Going to Work on an Egg

Date: 13/12/18

Going to Work on an Egg

It’s over fifty years since the iconic Egg Marketing Board campaign encouraged us to ‘Go To Work On An Egg’, but millions of us still do just that. Created by the author, Fay Weldon, the campaign ran throughout the 50s and 60s and included TV ads with stars, such as Tony Hancock, explaining the benefits of starting the day right. 

According to industry data, Britain consumes 12.9 billion eggs per year. That’s 35.4 million eggs per day, or 196 eggs each per year, creating a market worth £984m last year. These eggs are mostly supplied by UK birds, with 38m hens producing 86% of the UK’s egg requirements and just 14% imported in 2017.

Production rising, prices falling

According to the latest egg production figures from the Department for Environment, Food and Rural Affairs, UK egg numbers are rising, up by 2.1% in the third quarter of 2018 compared to 2017, and up by 0.6% compared to the previous quarter this year. This is a long-standing trend, with total production up 2.7% in 2015, 3.5% in 2016 and 4.0% in 2017.

Unfortunately, while production is rising, farm gate prices are going the other way. The average price per dozen was 69.3p, down 0.1% on the same quarter in 2017 and 0.7% on the previous quarter this year. Once again, this reflects a long-term trend, with prices falling 2.4% in 2015, 14% in 2016 and 0.5% in 2017, although 2018 did see a 1.9% rise in prices in the first quarter. Farm gate prices today are around the same as they were a decade ago, and significantly lower than they were at their 2012/13 peak, despite steadily rising costs and wages.

Changing habits

Egg consumption may be rising steadily, at around 5% per year, but consumer habits are changing. Quarter three in 2017 was the first time Britain produced more free-range eggs than eggs from enriched colony systems (caged hens), and they have continued in the majority, accounting for 52% of eggs in quarter three 2018, compared to 45% for colony eggs.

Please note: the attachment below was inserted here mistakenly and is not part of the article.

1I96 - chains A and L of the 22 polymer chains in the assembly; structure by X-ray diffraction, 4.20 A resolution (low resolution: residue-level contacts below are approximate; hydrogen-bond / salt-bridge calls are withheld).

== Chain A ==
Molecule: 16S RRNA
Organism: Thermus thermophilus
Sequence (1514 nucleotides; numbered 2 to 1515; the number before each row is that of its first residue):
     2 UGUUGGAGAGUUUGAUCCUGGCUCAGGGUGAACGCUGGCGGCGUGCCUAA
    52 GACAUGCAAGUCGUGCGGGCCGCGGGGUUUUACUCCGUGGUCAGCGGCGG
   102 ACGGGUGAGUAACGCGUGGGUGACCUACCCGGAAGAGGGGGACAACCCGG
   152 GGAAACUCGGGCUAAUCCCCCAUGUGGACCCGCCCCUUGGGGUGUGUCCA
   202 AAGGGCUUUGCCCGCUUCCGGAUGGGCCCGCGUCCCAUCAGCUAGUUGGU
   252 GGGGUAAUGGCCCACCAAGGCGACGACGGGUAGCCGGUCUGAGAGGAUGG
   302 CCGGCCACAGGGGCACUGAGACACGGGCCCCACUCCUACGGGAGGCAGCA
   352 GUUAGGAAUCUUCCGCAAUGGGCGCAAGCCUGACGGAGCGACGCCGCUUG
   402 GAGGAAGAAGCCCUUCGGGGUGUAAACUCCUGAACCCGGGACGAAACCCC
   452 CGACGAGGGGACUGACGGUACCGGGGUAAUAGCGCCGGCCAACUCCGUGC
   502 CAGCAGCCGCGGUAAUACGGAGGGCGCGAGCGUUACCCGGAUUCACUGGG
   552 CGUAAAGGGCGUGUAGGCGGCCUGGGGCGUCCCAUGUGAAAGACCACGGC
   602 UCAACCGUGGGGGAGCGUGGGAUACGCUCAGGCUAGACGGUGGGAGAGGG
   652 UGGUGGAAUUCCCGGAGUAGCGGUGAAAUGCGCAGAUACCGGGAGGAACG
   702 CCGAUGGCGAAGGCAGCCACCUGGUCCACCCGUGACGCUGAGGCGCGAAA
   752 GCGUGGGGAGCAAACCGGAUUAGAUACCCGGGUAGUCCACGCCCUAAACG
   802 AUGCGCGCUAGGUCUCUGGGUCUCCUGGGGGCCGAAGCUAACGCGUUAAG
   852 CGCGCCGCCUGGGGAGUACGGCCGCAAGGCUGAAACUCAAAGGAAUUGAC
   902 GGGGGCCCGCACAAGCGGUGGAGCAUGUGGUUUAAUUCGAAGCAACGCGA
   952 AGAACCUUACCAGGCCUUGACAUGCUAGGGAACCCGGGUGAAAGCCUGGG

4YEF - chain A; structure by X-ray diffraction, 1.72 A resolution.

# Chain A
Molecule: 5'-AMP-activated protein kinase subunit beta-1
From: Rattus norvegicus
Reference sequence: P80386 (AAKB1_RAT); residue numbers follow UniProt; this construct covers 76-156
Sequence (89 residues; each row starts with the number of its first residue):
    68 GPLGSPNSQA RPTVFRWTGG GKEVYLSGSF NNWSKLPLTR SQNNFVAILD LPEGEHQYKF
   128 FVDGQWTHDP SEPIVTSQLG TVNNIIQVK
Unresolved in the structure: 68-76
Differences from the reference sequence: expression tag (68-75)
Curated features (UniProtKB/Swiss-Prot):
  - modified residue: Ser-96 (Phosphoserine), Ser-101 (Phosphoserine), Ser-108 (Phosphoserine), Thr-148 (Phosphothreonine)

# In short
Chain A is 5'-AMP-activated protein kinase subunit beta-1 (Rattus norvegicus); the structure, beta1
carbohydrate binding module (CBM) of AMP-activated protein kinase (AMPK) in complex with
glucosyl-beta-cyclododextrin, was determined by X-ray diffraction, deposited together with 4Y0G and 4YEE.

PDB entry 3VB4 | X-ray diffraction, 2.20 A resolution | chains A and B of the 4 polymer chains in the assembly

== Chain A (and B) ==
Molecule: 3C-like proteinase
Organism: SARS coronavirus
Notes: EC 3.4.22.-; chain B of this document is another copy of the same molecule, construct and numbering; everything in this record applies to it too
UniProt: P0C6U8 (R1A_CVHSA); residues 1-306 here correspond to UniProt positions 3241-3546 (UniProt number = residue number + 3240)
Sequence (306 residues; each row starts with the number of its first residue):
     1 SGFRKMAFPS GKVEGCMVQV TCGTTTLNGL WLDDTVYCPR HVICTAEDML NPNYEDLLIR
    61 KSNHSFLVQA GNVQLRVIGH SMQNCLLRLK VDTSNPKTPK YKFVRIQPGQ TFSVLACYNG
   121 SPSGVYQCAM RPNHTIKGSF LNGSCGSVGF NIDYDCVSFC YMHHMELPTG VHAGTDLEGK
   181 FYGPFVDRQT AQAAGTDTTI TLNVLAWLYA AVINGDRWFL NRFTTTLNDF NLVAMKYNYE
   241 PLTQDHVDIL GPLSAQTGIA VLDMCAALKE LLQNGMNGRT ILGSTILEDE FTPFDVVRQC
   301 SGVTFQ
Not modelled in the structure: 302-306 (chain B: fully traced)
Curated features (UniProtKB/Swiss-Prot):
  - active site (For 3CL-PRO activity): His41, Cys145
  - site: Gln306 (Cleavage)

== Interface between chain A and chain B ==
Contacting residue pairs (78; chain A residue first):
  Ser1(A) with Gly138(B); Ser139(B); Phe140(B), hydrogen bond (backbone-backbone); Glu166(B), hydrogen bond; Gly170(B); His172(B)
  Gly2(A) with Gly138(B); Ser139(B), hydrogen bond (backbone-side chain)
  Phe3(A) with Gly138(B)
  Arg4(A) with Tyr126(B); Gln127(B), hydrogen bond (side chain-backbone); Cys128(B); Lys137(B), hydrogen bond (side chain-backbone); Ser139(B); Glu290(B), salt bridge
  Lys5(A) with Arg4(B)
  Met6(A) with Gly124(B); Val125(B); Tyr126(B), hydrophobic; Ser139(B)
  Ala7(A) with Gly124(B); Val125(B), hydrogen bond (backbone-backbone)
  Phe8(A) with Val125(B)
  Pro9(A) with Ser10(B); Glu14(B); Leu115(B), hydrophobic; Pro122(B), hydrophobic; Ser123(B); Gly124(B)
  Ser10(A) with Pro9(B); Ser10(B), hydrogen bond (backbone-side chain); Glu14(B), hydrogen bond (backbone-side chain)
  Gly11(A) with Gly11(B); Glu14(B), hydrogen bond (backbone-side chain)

British shoppers are also preferring larger eggs, leaving a glut of small and medium eggs that are struggling to sell, resulting in no price premium for farmers on free range over caged hens.

Over capacity

Robert Gooch, chief executive of the British Free-Range Egg Producers Association (BFREPA), says that production is rising much faster than demand. “Production numbers have been increasing by 10 per cent each year whilst consumption has been increasing by just five per cent,” he explained. 
His views are echoed by Andy Crossland the Central Egg Agency, who says he is “struggling to find a home for these eggs.”

Keeping your production profitable

With conditions so challenging for egg producers, it is more important than ever to maintain the highest standards of hygiene to ensure you don’t suffer any costly losses through infection or contamination. Kilco, now part of Kersia, have a complete range of DEFRA approved poultry products to help keep your birds clean and healthy, from disinfectants such as HPPA, Kilco Kleen and Virex, to effective pest control products like Permost CS.

Kilco also offers you much more than just products; our expert teams will work with you to create a comprehensive biosecurity plan for your farm that protects your people, your hens and your eggs. 

Together we can help you maximise production and minimise costs to help make your operation more competitive in this challenging industry.


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